Between 1936 and 1941, the Spanish designer Ana de Pombo, Wallis's assistant, was house designer. In 1941, de Pombo left, and her assistant, Antonio del Castillo (1908–1984) took over as head designer. In 1945 del Castillo left Paquin to become a designer for Elizabeth Arden, and would later become head designer for the house of Lanvin. He was succeeded by Colette Massignac, who was tasked with the challenge of keeping Paquin going during the post-War years, when new designers such as Christian Dior were receiving greater publicity and attention. In 1949, the Basque designer Lou Claverie became head designer at Paquin, until 1953, when he was succeeded by a young American designer, Alan Graham. However, Graham's understated designs failed to reinvigorate the brand of Paquin, and the Paris house closed on 1 July 1956.
Née à L'Île-Saint-Denis, Jeanne Beckers commence sa formation de modeliste pour faire son apprentissage.
En 1891, après son mariage avec Isidore Jacob, dit Paquin, elle ouvre sa propre maison de couture à Paris, 3, rue de la Paix. Ses robes du soir aux motifs « xviiie siècle », ses modèles ornés de fourrure ou de dentelle, lui assurent une grande notoriété. Femme d’affaires avisée, elle est l’une des premières à pressentir l’intérêt des techniques de promotion, n’hésitant pas à apparaître entourée de ses mannequins lors de soirées à l'opéra Garnier ou encore lors des jours de grands prix équestres, et à organiser de véritables défilés de mode pour promouvoir ses nouveaux modèles.
Elle préside la section Modes de l'Exposition universelle de 1900. Dans son stand, elle se fait représenter par un mannequin de cire vêtu d'un déshabillé brodé de roses d'or.
Associée à des partenaires britanniques, Jeanne Paquin transfère, en 1896, son siège à Londres, au 39 Dover Street, tout en gardant sa succursale de Paris. En 1912, elle ouvre à New York, au 398 de la Cinquième Avenue, une boutique consacrée à la fourrure, qu’elle confie à son demi-frère, Henri Joire et dont l'agencement est réalisé par Robert Mallet-Stevens. La même année elle fait réaliser une villa au 33, rue du Mont-Valérien à Saint-Cloud (alors en Seine-et-Oise, aujourd'hui dans les Hauts-de-Seine) par l'architecte décorateur Louis Süe. Peu de temps après, deux nouvelles succursales voient le jour à Madrid et à Buenos Aires. Elle est la première grande couturière à recevoir, en 1913, la croix de la Légion d'honneur.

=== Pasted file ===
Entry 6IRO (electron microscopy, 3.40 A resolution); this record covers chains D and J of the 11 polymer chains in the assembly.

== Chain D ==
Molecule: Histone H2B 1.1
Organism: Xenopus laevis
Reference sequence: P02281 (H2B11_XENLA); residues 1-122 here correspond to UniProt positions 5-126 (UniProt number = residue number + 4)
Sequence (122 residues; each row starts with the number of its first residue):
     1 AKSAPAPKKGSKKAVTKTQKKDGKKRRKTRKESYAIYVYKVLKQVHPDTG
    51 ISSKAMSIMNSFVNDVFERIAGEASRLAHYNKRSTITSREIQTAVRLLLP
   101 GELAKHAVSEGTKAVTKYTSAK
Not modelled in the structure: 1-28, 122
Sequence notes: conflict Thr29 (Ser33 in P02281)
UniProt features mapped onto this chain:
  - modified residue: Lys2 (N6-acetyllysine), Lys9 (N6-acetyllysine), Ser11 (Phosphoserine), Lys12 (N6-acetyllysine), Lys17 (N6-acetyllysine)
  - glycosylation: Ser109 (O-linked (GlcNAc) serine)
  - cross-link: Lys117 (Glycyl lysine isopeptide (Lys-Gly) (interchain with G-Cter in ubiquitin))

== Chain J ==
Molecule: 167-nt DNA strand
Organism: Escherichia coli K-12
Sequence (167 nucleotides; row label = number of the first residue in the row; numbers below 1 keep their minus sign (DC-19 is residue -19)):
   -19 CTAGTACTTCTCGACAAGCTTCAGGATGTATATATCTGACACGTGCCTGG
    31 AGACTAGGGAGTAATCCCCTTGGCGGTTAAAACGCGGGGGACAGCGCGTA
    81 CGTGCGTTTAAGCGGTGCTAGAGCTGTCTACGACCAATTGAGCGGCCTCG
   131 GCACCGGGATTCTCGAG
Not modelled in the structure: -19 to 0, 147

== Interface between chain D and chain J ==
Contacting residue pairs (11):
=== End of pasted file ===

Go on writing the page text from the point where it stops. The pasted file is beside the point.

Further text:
Si l’inspiration de Jeanne Paquin puise largement dans le passé, elle sait également s’adapter aux évolutions de l’époque, proposant un modèle de tailleur adapté à la « civilisation du métro » ou, à la veille de la Première Guerre mondiale, une robe intermédiaire entre le tailleur et le costume. Son esprit résolument moderne s’exprime encore dans sa collaboration avec Léon Bakst pour la création de costumes de théâtre.
Présidente de la Chambre syndicale de la couture de 1917 à 1919, Jeanne Paquin se retire en 1920, laissant l’administration de la maison à Henri Joire, et la direction artistique à Madeleine Wallis. Ana de Pombo la remplace en 1936, année de la mort de Jeanne Paquin, puis cède la place en 1942 à Antonio Canovas del Castillo.
La direction de la maison revient ensuite à Colette Massignac, puis à Lou Claverie, qui sauront adapter le style des collections au New Look mis à la mode par Christian Dior. En 1956, la maison Paquin, essuyant de graves difficultés financières, cessera son activité.
La « maison Paquin » est immortalisée par la chanson de Léo Lelièvre, La Biaiseuse en 1912 (reprise notamment par Annie Cordy et Marie-Paule Belle) : « Je suis biaiseuse chez Paquin... ».
La couturière se fait construire une villa à Deauville en 1909 : le premier projet, demandé à Robert Mallet-Stevens, semblant ne pas avoir abouti, c'est finalement l'architecte Auguste Bluysen qui est retenu. Au xxie siècle, la villa est baptisée Les Abeilles.
Sir Terence Mervyn Rattigan CBE (10 June 1911 – 30 November 1977) was a British dramatist and screenwriter. His plays are typically set in an upper-middle-class background. He wrote The Winslow Boy (1946), The Browning Version (1948), The Deep Blue Sea (1952) and Separate Tables (1954), among many others.